Liked by 1 person

      • A great reminder, Steve, of how dogs do bring us so much joy. Do I vaguely recall your other dog passed a few years ago before you got Bentley? It hadn’t occurred to me that dogs would need to practice physical distancing also. Presumably, that’s even harder for them than us as they must not understand this new behavior at all.

        And considering the beauty in all of your other work, a Jackson Pollack photo might be quite interesting.

        Warm wishes to you and yours for the holiday. I am sure Bentley is on the top of your gratitude list. 🙂

        Liked by 1 person

      • Yes, we lost Murphy in June of 2015 and waited about a year before adopting Bentley. There were two prior beagles as well, Cassie and Dixie. Losing Murphy seemed like it came close to killing me emotionally. I am not sure how I will react to losing Bentley and wonder if at my age adopting another will be a good idea. Of course, Bentley might survive me at my age. 🙂
        I don’t know if dogs spread Covid, there have been a couple of incidents I think, but some people are concerned about it spreading through touch of fur so we keep our distance. The virus is somewhat confusing as there are continuing example of surprise sources.
        And for a follow up…the two things keeping me awake both worked out satisfactorily. One of the bits of lyrics from a favorite performer’s song is “most of what we worry about never happens in the end”. Just goes to show the waste of worrying.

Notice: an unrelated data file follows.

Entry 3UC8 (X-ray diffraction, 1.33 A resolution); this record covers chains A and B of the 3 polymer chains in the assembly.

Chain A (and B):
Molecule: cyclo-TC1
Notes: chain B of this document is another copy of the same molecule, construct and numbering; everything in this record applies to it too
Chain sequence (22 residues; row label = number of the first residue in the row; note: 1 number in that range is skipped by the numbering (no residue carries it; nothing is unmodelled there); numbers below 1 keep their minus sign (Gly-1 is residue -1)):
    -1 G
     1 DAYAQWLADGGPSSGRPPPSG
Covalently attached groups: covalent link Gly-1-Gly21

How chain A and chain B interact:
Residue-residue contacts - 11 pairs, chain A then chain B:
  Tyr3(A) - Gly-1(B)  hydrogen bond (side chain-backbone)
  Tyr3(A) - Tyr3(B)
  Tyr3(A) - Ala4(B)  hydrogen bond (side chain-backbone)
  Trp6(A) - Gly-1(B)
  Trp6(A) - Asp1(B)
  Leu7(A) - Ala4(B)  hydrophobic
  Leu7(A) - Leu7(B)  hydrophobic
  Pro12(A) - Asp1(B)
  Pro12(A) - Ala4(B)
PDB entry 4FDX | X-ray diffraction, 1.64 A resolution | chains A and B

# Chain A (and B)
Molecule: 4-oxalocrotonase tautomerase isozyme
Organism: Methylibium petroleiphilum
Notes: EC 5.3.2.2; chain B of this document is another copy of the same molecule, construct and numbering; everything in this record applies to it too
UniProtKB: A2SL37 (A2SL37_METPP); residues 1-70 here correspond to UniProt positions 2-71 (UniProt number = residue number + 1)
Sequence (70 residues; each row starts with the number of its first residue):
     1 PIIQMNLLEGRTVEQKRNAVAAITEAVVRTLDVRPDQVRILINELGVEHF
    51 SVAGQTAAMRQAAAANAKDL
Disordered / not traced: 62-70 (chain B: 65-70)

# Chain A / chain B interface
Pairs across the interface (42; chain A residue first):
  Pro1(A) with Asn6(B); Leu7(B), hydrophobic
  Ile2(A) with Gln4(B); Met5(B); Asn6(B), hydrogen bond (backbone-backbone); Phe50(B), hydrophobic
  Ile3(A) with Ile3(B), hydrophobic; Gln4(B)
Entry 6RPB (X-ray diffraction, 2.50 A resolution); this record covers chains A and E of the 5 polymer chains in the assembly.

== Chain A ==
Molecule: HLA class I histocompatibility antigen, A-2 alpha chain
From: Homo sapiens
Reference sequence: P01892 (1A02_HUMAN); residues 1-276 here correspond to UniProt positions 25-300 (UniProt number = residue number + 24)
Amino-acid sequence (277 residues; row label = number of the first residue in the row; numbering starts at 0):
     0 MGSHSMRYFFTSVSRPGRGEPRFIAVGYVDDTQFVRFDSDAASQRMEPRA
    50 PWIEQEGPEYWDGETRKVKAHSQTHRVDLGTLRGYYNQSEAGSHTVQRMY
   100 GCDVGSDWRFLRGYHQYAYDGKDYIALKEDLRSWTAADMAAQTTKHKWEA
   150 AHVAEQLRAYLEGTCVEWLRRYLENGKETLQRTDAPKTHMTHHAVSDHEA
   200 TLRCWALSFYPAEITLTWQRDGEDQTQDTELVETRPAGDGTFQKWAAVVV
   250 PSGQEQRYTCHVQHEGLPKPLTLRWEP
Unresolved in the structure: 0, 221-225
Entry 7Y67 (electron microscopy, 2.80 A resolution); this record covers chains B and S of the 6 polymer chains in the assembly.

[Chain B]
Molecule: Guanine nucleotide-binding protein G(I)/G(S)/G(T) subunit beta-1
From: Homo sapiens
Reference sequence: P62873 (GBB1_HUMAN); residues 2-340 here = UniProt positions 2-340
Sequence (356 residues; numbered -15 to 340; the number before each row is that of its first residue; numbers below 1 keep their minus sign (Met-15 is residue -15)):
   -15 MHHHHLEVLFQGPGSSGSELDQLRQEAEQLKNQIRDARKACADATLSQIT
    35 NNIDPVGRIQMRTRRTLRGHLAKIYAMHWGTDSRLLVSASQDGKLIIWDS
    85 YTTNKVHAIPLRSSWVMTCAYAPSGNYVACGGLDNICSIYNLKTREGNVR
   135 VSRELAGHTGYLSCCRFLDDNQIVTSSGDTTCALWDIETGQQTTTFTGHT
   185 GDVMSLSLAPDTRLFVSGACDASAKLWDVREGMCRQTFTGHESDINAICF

Thanks, (fill your name in here). 🙂 Best wishes to you and those close to you for a Happy and safe Thanksgiving.

        Liked by 1 person

      • Yes, I understand what you mean about the intense emotions of loss (I lost over a dozen close friends, business associates and my only sibling all in the same year as Bess.) I wanted to honor her before having another dog. Now, a year and a half later, I’m ready emotionally (it would be a joyous reprieve from current events) but with the physical distancing I’m not so sure. All in all, I suppose the right dog will appear at the right time.

        True, much of what we “worry” about never comes to pass. All the more reason to stay in the moment and I’d presume the beauty of your photography does just that. 🙂

        Liked by 1 person

      • That it does…especially the water experiences which drown out all the world’s noise, both inner and outer.
        That’s a lot of lost people, especially your sibling, and probably the worst year of your life.

        Liked by 1 person

      • You are fortunate to live in an area with so much natural beauty.

        As far as the losses, yes, it was one of the worst year’s of my life although it seems to have expanded into 2020. I’d like to think this year will be the end of it but… a day at a time…

        Liked by 1 person